Home > News > Yes, nanoscience can enhance humans – but ethical guidelines must be agreed: People 'enhanced' into spider-climbing individuals with hugely projected breasts and Einstein-brains… Where will it stop?
June 5th, 2013
Yes, nanoscience can enhance humans – but ethical guidelines must be agreed: People 'enhanced' into spider-climbing individuals with hugely projected breasts and Einstein-brains… Where will it stop?
ngineers are trained to try to figure out how to achieve things that humans cannot and in nanoscience and nanotechnology that challenge is no different.
Many of the most exciting advances in the field try to improve human incapacities with things such as memory, hearing, stamina or intellect. In my field of nanomedicine, the notion of human enhancement is, in a lot of cases, a way to deal with disease: enhancing vision, cognitive functions or improving a person's ability to move independently.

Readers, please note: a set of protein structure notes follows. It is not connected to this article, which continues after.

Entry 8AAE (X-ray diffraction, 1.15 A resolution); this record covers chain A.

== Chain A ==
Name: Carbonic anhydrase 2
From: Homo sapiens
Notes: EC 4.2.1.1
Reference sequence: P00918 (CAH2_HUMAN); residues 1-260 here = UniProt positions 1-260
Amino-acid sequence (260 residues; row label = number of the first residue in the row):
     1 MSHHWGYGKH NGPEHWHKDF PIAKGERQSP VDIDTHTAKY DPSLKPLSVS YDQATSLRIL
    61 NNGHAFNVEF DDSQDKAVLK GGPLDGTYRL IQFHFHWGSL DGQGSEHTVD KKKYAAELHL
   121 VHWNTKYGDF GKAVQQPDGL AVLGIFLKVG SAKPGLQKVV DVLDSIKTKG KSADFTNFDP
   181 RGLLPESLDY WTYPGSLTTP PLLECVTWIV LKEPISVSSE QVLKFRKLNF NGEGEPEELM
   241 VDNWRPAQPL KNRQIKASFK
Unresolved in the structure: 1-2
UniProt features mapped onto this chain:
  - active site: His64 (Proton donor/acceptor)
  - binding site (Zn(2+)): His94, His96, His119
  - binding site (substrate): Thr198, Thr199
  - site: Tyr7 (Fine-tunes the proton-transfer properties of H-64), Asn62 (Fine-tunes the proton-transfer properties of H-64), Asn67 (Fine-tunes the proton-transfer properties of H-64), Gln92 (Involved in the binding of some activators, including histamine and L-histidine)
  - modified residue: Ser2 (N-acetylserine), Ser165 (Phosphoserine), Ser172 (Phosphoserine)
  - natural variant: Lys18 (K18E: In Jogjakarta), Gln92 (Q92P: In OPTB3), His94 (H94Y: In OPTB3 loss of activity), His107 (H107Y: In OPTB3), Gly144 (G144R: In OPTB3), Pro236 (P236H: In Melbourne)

I have always found the relationship between technology and its use to "aid" or "enhance" human capability intriguing because there is a fine line beyond which all kinds of ethical alarms go off. Where does human enhancement against true pathological conditions or disabilities end?
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